Popular storyline: In an attempt to get a Grand Bargain, President Obama proposed a centrist deficit reduction package. Congressional Republicans rejected that package only because it raised taxes, and were unreasonable for doing so. Like his fiscal commission cochairs Bowles & Simpson, the President proposed a responsible and balanced package of tax increases and long-term spending cuts that would solve our Nation’s fiscal problems. Because they are unwilling to consider tax increases, Republicans are therefore to blame for the failure of a Grand Bargain and for future fiscal collapse.
The problem with this storyline is that eight months ago three prominent Senate Republicans supported the Bowles-Simpson recommendations, which contained a net tax increase. The House Republicans on the commission did not support those recommendations, but Senators Coburn, Crapo, and Gregg did. No one would call any of these three men moderates – all are clearly conservative.
The President has stressed his willingness to include long-term entitlement reforms, including raising Medicare’s eligibility age to 67 and, reportedly, a correction to the CPI. Both are good policy changes, and both are elements of Bowles-Simpson. The President argues that Republicans should, in exchange, be willing to agree to the tax increases he proposes – both a significant increase in total tax revenues, and specific policies like higher marginal rates for “the rich.”
But the effects on beneficiaries of the Medicare eligibility increase, and the budget savings that would result from such a policy change, are significantly mitigated by the existence of ObamaCare subsidies for near retirees. This is nowhere nearly as big of a “give” as it would have been before the new health laws. A CPI change would both reduce entitlement spending and raise tax revenues, so the political pain is bipartisan.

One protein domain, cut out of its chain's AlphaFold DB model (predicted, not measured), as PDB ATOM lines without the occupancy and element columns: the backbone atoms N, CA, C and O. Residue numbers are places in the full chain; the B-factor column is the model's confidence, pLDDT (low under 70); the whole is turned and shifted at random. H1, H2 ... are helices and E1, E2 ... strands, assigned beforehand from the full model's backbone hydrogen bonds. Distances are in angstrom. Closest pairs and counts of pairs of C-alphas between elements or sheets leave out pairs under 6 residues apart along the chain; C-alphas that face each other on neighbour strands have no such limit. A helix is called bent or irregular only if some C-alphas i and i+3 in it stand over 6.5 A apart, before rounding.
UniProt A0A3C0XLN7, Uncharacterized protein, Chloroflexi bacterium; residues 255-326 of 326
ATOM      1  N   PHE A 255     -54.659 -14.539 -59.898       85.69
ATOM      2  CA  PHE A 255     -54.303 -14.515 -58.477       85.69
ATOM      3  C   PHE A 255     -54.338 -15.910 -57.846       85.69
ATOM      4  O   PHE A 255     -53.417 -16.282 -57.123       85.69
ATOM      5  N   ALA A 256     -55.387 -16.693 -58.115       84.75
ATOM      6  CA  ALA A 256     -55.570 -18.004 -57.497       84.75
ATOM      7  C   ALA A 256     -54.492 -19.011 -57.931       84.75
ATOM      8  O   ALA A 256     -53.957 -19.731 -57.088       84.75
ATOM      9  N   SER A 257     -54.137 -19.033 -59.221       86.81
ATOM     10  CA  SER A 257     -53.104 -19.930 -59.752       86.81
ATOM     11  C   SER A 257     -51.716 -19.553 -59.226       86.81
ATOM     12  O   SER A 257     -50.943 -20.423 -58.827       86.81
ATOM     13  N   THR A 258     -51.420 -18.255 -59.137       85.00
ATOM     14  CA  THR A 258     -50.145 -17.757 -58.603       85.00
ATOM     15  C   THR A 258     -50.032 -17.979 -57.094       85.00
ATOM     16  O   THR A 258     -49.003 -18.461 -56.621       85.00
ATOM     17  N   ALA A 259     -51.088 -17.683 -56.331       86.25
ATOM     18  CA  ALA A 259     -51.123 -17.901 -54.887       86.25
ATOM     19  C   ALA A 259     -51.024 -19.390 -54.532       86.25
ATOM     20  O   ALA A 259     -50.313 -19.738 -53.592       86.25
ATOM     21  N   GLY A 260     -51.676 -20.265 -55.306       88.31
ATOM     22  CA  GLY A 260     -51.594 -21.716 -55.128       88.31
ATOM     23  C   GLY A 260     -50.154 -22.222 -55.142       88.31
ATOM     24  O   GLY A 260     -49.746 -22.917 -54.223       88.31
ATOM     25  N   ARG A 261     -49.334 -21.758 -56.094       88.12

More broadly, these changes would only temporarily slow spending growth. While they are politically significant, they fall far short of the size and type of changes that you need to make to solve our entitlement spending growth problem. At best they kick the can down the road several years.
Let’s look at a few of the other provisions that conservatives would support in the Bowles-Simpson package that are not in the President’s proposed Grand Bargain. Parenthetical references are to the Bowles-Simpson recommendations.
Health reforms in Bowles-Simpson that are not in the President’s proposal:
- Reform or Repeal the CLASS Act; (recommendation 3.2)
- Medical malpractice reform; (recommendation 3.3.12)
- Pilot a “premium support through the FEHB program” for Medicare; (similar to Ryan’s reform)
- Establish a long-term global budget for total health care spending. (rec. 3.3.13)
Social Security reforms in Bowles-Simpson that are not in the President’s proposal: